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Why Sean Hannity Can’t Win a Media Feud With Jon Stewart (VIDEO)

Other than the not-inconsequential egos of cable-news personalities, it’s hard to see Fox News’ end game in its recent tit-for-tat squabbles with “The Daily Show With Jon Stewart” – with the latest salvo coming from Sean Hannity.

Stewart has had a field day lampooning Hannity’s support of renegade rancher Cliven Bundy, which prompted Hannity to shoot back with his customary guilt-by-association approach, slamming Stewart for bringing the singer Yusuf Islam to his “Rally to Restore Sanity.”

But that’s where “The Daily Show’s” crack research team ensures that these kinds of exchanges aren’t really a fair fight. Because not only was Stewart able to retaliate with his own you-associate-with-crazy-musicians clip – putting Hannity together with Ted Nugent – but then a litany of Hannity segments that appear to expose his righteous indignation as partisan hackery, his commitment to principle dictated by whose ox is getting gored in any particular situation.

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As with any host who stakes out sides as vigorously as Hannity does, the tale of the tape is not always his friend – riddled with contradictions that, as Stewart noted, betray his “blind partisan impulses.” And while these sorts of media feuds ostensibly benefit both parties – scoring points with their respective bases – in this case, Hannity is simply preaching to a choir that surely dismisses Stewart for his liberalism every bit as much as Hannity does, while Stewart is painting a broader, more damning portrait of Fox News hypocrisy for a younger audience that almost surely sees Hannity only when his more out-there moments earn him exposure on Stewart’s (or Stephen Colbert’s) program.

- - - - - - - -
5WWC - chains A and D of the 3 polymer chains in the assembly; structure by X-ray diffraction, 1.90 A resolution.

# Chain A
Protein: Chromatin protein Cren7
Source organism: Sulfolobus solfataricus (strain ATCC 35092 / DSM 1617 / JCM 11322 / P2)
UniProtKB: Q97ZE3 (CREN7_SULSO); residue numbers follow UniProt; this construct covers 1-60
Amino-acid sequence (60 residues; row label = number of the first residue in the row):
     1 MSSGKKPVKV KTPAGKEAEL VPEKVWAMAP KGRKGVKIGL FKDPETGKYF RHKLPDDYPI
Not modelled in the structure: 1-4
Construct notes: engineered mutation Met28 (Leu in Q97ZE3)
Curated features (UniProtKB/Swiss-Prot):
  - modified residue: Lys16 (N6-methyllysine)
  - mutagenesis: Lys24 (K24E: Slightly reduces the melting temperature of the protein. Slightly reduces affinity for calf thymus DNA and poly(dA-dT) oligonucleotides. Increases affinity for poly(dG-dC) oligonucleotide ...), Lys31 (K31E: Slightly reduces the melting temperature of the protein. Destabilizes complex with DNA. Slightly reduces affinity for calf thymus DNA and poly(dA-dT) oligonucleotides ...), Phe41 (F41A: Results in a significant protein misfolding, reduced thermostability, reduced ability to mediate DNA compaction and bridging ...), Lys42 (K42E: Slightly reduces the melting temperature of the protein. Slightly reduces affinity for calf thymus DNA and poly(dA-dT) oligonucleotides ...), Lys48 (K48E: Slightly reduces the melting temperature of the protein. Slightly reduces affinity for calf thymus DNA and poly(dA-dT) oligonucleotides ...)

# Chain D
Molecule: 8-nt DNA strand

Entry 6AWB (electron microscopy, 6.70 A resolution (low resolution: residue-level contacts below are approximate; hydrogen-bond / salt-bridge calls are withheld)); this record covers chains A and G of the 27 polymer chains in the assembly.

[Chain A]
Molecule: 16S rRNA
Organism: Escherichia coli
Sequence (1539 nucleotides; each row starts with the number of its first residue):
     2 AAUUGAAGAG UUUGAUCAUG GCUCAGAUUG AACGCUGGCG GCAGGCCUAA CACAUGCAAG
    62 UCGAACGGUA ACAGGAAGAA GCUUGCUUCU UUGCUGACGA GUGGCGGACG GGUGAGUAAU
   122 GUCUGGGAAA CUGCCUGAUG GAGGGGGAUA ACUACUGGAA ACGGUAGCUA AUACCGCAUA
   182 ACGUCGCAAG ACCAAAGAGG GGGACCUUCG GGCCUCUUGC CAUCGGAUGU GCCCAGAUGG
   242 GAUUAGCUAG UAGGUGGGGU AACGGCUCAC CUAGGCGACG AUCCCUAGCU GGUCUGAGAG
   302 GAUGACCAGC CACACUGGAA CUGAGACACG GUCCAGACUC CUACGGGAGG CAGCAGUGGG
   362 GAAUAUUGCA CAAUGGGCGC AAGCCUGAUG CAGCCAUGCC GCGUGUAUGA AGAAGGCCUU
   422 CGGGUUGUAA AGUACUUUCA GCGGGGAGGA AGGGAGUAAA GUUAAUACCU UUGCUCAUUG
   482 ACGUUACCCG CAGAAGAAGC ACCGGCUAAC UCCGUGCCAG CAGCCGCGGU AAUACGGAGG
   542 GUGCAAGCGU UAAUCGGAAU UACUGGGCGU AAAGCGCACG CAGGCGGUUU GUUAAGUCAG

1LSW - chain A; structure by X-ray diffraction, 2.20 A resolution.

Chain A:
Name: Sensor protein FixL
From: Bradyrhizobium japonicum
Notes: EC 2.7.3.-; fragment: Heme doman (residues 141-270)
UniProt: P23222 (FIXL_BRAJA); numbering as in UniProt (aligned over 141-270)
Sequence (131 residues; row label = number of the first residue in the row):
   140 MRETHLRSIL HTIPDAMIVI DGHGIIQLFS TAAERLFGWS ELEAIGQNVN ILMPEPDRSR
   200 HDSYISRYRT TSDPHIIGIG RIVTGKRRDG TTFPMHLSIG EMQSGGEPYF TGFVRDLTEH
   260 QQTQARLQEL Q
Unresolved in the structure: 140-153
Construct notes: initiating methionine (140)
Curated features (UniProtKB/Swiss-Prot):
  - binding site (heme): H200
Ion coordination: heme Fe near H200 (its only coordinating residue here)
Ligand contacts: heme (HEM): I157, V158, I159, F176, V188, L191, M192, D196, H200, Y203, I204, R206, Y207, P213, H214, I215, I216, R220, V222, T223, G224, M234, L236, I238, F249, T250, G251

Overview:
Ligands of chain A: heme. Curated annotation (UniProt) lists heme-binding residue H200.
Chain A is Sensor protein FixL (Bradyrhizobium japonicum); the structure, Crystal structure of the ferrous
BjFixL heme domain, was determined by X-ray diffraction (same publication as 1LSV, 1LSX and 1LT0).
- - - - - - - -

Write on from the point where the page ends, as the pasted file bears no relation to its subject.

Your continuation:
What’s interesting is that lately, for whatever reason, Fox hosts seem to be punching back more at the Comedy Central duo, from “The Five’s” Eric Bolling – about as close to a Hannity clone as the network has – swapping jabs with Stewart over food stamps to Bill O’Reilly going out of his way to badmouth CBS’ choice of Stephen Colbert to replace David Letterman.

O’Reilly defended his analysis as being based on Colbert having alienated a sizable chunk of his potential audience, but it couldn’t help but be perceived in some quarters as sour grapes for having been mocked by the Comedy Central host through the years.

Clearly, Stewart’s exalted role in the media ecosystem makes him more than strictly a comedian, but that’s always his fallback position. And it’s worth noting he hardly confines his criticism to Fox News – although it remains his favorite target – having been brutal on CNN (most recently for its Malaysian Airlines coverage) and occasionally MSNBC and other networks.

For Hannity, who approaches every episode of his program as another 12-round bout with liberals and Democrats, Stewart might appear to be just another sparring partner — and he will no doubt claim Stewart has an unfair advantage because of all the left-leaning media in his corner. From outside the ring, however, this week’s exchange simply left Hannity looking like someone so accustomed to letting loose with haymakers as to have exposed his own glass jaw.

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